There are several realms which ordinary persons do not perceive. Because they cannot see them, that doesn't mean they don't exist. One of these realms is the sambhogakaya that can only be visited by highly realized Bodhisattvas. In the pure realm of the sambhogakaya, the Dharma is continuously taught. One sambhogakaya realm is Tushita, which is presided over by the next Buddha, the Maitreya Buddha. Buddha Shakyamuni dwelled there before coming to earth to give Dharma teachings.
I reject karma and rebirth not only because I find them unintelligible, but because I believe they obscure and distort what the Buddha was trying to say. Rather than offering the balm of consolation, the Buddha encouraged us to peer deep and unflinchingly into the heart of the bewildering and painful experience that life can so often be.
I sit down and say, and I run all my friends and relatives and enemies one by one in this, without entertaining any angers or gratitudes or anything, and I say, like 'Japhy Ryder, equally empty, equally to be loved, equally a coming Buddha, ' then I run on, say to 'David O. Selznick, equally empty, equally to be loved, equally a coming Buddha' though I don't use names like David O. Selznick, just people I know because when I say the words 'equally a coming Buddha' I want to be thinking of their eyes, like you take Morley, his blue eyes behind those glasses, when you think 'equally a coming Buddha' you think of those eyes and you really do suddenly see the true secret serenity and the truth of his coming Buddhahood. Then you think of your enemy's eyes.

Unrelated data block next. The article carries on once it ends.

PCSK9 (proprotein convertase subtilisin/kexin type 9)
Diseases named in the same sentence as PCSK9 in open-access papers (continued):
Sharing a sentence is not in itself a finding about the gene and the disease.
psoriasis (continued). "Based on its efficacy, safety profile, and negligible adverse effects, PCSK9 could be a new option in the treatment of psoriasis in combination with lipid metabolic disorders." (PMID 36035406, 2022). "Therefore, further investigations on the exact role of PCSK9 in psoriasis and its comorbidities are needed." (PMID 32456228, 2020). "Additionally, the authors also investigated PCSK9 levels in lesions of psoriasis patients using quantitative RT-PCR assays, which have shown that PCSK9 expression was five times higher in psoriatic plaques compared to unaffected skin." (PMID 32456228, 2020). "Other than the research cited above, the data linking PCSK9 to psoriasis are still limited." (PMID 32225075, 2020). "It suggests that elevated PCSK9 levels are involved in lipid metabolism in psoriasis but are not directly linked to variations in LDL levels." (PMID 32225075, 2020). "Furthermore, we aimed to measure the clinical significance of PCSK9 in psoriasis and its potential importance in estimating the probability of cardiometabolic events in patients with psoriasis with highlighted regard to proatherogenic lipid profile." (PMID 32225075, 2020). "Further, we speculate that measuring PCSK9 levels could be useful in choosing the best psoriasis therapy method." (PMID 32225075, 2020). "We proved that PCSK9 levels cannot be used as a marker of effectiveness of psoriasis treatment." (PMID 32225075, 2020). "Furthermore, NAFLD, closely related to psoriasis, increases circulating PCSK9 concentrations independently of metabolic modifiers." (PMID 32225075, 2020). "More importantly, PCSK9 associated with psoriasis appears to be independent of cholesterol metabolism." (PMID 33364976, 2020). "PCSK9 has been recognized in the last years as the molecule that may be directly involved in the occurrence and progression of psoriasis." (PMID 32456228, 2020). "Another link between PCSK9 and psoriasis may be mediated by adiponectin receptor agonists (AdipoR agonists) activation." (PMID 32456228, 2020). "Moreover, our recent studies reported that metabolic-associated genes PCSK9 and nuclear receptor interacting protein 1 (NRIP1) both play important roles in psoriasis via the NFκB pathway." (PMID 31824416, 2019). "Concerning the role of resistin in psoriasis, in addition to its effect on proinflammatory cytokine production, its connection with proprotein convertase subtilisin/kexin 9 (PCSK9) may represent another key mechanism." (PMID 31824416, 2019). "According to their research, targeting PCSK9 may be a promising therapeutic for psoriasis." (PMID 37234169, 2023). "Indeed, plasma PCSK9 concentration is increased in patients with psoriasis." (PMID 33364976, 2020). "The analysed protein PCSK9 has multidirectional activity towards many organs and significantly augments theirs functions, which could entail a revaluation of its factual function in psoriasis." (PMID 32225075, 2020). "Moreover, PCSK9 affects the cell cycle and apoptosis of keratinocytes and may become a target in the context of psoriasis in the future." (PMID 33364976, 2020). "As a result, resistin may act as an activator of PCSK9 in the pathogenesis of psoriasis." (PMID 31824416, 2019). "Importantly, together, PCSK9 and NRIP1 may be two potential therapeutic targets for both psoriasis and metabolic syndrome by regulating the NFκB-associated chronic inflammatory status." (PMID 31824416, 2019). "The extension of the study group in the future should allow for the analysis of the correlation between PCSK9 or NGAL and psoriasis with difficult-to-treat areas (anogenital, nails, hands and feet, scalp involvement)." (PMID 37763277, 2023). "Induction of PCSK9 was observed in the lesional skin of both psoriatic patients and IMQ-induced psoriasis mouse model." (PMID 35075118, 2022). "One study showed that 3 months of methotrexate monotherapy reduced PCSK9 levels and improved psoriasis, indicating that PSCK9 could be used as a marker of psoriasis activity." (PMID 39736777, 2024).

There is a simple way to become buddha: When you refrain from unwholesome actions, are not attached to birth and death, and are compassionate toward all sentient beings, respectful to seniors and kind to juniors, not excluding or desiring anything, with no designing thoughts or worries, you will be called a buddha. Do not seek anything else.
Picture a place called the Karma Kafe and it'll save me the bother of describing it. There was nothing in it you wouldn't expect, from the Buddha flowerpots to the wallpaper decorated with symbols that probably said, "If you bought this just because it looked pretty, may Buddha piss in your coffee, you culturally ignorant moron.
Buddha is someone with a very advanced self-concept. His self-esteem is perfect; he has gone beyond doubt; he knows, and he is confident of his knowledge; he expresses himself with conviction. When the Buddha talks of himself in the first person he does so with clarity. He has a strong sense of identity and knows very well who he is. He gives accounts of his life experiences in the first person.
Christ remains the most influential figure in history. Any list of world-transforming individuals would no doubt include Moses, Buddha, and Muhammad. Moses, Buddha, and Muhammad, however occupy totally different places in Judaism, Buddhism, and Islam than Christ occupies in Christianity. Moses, Buddha, and Muhammad never professed to perform miracles; indeed they never claimed to be anything more than men. They viewed themselves simply as God's messengers. Christ is the only person in history who has defined a whole religion around his person.